Online Learning Improvement Plan

On Friday, February 28, Speed School Dean Neville Pinto sent the following message to engineering faculty and staff. It connects the school’s strategic plan with recent course evaluations to create a call for action to improve the design, development, delivery and assessment of Speed’s online courses and programs. We welcome your feedback and invite you to share your experiences with online learning, suggestions for improvement and ideas for potential new programs. Please contact me directly at todd.reale@louisville.edu or 502-852-5012.


A core element of the Speed School’s mission is to serve our university, community and profession by providing high quality engineering education programs. To realize our vision of becoming the preeminent provider of high quality, accessible and experiential-based engineering education, we must strive for excellence in all that we do. This includes not only attracting a greater diversity of motivated, prepared and talented students into all degree programs, but also engaging students with state-of-the-art engineering curricula and enhanced modes of delivery in our classrooms, labs and online.

We have analyzed course evaluations from 19,793 students enrolled in 1,604 sections of 363 courses taught by 177 instructors in eight departments from Fall 2011 through Fall 2013. While there are many reasons to celebrate and be proud of our departmental and individual accomplishments in both face-to-face and virtual settings, we must strive to close the gap between the two. In general, online courses are not as highly rated by students, particularly in the areas of instructor preparedness, content delivery, course format, use of illustrative examples and overall effectiveness. Students have also reported concerns about the quality and variety of course materials, appropriate use of learning technologies, communication with instructors and interaction with fellow students, as well as responsiveness to program inquiries and admission applications by prospective students.

Despite these general shortcomings, we know that online courses can be equally effective and successful compared to those delivered in the classroom. In its first semester last fall, our new online engineering management program outperformed the averages for all eight quantitative measures when compared not only to all other Speed online courses, but also to all Speed classroom-based courses. Moving forward, we are working with the university’s Delphi Center for Teaching and Learning to develop and implement plans that will help us improve the quality and consistency of both face-to-face and online courses.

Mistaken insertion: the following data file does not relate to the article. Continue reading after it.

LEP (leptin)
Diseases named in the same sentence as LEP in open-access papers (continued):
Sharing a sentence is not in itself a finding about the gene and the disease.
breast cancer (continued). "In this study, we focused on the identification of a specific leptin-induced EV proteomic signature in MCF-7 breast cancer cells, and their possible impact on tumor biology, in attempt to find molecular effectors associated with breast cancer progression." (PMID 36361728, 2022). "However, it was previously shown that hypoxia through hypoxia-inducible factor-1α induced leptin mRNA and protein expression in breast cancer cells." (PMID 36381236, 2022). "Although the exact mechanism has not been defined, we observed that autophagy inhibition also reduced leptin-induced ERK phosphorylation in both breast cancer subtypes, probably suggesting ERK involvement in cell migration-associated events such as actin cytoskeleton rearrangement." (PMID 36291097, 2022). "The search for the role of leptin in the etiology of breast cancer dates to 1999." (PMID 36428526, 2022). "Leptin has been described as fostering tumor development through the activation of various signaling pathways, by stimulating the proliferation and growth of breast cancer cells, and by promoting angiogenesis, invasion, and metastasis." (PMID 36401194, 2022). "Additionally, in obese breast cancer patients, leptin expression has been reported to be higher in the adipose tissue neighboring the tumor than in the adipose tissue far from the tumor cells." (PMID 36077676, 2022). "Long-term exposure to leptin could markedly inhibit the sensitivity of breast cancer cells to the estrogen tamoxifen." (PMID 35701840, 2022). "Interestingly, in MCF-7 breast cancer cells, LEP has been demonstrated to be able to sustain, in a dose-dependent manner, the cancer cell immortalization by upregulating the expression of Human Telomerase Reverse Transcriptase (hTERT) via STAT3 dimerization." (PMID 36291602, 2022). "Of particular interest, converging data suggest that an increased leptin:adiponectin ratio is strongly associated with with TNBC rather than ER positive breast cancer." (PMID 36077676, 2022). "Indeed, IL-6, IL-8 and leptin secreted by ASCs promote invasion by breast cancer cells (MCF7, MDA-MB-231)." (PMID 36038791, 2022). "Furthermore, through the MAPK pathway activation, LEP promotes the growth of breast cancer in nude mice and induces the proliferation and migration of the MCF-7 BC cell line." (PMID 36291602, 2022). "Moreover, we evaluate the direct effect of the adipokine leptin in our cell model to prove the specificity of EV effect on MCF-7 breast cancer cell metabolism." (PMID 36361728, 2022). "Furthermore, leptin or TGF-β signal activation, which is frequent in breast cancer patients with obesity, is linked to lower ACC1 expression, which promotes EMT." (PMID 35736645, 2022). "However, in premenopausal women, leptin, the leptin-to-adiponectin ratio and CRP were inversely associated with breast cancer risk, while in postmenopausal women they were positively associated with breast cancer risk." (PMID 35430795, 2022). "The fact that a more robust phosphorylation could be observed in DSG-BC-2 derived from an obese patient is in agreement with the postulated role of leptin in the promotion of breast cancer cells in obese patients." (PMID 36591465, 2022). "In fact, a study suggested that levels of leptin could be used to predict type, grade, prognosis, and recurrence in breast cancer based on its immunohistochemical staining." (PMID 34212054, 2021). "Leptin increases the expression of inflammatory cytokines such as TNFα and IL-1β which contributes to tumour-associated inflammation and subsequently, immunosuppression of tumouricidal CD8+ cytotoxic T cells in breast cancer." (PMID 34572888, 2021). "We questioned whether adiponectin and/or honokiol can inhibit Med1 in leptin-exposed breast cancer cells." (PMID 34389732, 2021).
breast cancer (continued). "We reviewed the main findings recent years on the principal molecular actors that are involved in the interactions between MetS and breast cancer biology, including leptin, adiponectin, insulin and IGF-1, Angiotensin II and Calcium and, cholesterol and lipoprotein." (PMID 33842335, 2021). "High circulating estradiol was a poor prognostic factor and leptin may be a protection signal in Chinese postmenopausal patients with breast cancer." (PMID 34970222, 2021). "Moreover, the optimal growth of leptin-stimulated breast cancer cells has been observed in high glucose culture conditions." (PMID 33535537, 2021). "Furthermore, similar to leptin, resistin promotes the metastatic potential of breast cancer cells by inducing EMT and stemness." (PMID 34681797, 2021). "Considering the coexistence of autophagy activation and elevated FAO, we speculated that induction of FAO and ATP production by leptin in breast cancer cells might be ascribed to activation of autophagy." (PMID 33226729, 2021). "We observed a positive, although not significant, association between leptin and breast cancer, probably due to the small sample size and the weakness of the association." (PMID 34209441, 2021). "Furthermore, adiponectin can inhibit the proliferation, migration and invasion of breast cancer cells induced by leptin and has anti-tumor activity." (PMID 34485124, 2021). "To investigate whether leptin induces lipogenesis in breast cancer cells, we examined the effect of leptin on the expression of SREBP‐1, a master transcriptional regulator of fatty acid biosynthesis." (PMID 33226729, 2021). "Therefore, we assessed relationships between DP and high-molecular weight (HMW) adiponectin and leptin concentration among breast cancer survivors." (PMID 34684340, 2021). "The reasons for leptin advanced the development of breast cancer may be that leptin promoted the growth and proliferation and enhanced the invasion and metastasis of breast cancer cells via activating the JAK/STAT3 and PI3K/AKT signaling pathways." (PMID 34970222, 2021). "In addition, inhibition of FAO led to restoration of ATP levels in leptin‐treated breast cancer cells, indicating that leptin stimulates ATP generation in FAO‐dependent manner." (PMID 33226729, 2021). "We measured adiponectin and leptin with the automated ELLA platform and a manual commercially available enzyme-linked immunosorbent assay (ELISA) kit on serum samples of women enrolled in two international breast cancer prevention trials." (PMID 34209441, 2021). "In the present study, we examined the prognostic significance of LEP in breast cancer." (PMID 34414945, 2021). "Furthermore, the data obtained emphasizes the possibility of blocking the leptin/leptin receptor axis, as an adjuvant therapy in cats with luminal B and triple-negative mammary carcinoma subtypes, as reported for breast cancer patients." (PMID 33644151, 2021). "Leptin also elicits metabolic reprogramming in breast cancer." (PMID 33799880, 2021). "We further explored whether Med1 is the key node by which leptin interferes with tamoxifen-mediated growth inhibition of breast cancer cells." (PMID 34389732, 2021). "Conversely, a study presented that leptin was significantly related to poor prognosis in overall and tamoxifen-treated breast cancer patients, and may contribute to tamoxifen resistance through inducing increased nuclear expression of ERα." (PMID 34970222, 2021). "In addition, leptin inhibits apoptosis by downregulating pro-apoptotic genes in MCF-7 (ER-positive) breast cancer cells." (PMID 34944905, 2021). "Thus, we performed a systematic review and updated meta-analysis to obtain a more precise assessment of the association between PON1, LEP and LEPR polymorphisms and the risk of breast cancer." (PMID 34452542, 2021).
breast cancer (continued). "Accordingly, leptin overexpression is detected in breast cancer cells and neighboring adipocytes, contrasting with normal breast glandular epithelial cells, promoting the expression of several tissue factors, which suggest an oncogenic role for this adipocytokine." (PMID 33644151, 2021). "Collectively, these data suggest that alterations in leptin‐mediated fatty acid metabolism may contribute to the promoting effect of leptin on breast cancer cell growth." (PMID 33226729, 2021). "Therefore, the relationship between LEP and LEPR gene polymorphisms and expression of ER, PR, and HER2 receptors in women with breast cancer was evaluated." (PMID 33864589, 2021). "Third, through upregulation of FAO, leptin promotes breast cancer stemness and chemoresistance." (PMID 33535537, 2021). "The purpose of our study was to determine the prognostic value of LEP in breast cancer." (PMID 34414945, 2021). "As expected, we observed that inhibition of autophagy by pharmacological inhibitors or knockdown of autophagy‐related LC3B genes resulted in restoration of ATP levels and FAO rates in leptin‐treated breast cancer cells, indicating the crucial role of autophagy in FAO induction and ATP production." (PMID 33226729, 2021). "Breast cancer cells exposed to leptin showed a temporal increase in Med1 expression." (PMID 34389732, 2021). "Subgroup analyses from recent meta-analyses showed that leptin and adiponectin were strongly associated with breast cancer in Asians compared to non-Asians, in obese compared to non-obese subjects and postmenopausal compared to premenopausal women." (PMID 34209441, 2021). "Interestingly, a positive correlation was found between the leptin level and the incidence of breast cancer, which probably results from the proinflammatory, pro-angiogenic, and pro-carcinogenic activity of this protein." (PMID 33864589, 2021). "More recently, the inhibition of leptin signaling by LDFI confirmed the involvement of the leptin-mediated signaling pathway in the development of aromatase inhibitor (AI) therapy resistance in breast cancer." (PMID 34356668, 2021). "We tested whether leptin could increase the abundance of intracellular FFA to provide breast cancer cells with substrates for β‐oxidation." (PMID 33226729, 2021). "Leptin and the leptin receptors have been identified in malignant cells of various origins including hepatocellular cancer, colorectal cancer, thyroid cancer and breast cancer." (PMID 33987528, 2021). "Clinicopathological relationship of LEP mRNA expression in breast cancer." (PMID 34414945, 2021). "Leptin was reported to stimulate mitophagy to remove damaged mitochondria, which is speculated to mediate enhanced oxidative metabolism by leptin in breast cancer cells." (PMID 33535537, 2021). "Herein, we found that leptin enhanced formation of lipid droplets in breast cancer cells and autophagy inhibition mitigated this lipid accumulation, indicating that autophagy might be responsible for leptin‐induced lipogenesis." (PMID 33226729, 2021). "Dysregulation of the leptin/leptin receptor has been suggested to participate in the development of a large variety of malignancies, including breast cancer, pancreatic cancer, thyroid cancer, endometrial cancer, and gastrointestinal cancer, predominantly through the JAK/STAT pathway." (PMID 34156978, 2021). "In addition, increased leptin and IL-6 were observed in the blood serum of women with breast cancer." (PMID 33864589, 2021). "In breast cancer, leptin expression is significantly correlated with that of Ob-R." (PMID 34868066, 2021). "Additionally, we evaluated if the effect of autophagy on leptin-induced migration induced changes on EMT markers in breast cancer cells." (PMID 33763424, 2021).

• Preparation: If they have not done so already, faculty planning to teach online courses should participate in specialized Delphi Center training. Those teaching this summer are asked to attend Survivor’s Guide training at the Speed School on four Fridays this spring. Those scheduled for next fall or spring will be asked to complete Delphi U prior to teaching online. Additional details will be communicated directly to faculty through the Office of Academic Affairs later this week.
  • Improvement: As part of the above training, current and future online instructors will be educated about Quality Matters, a faculty-centered peer review process that is designed to certify the quality of online and blended courses. The QM Rubric will help us improve course design by assessing 41 clearly defined review standards and providing substantial, constructive and specific comments about course strengths and suggestions for improvement. At least eleven existing Speed online courses will be reviewed over the coming year and all new Speed online courses and instructors will be evaluated after one or two future offerings.
  • Development: Delphi Center staff will support us as we continue to develop, improve and expand our online offerings. Among other things, they will assist with faculty development; teaching with technology; instructional design; online program development, marketing, recruiting and student services; and Blackboard and other technology support services. They are a valuable on-campus resource for anyone wishing to improve teaching and learning in their classrooms or online.
  • Recognition: Two years ago, U.S. News and World Report started its annual ranking of Best Online Graduate Engineering Programs, which provides another opportunity for us to promote our growing online degree and certificate programs. Although the university decided not to participate while the methodology was still being developed in the first year, the Speed School was listed, but not ranked, in the most recent 2014 survey. Student engagement (30%), faculty credentials and training (25%) and student services and technology (20%) account for most of each school’s ranking. These broad categories include smaller factors, such as the presence of tenured and tenure-track faculty with terminal degrees, online teaching best practices training, certified instructional designers, technological infrastructure, collaborative coursework, required course evaluations and more. The above plans for training and assessment will help us communicate a more favorable message about the quality and value of a Speed School graduate degree or certificate.

In conclusion, there are many benefits to embarking on this plan to improve our online programs, including clearer standards, improved teaching quality, enhanced learning outcomes, expanded online offerings, more student enrollments, increased revenues for the school and academic departments, broader recognition, higher rankings and more. It is my hope that you will join me in adopting, supporting and participating in these new initiatives so that we can accomplish our goals, fulfill our mission and realize our vision together.

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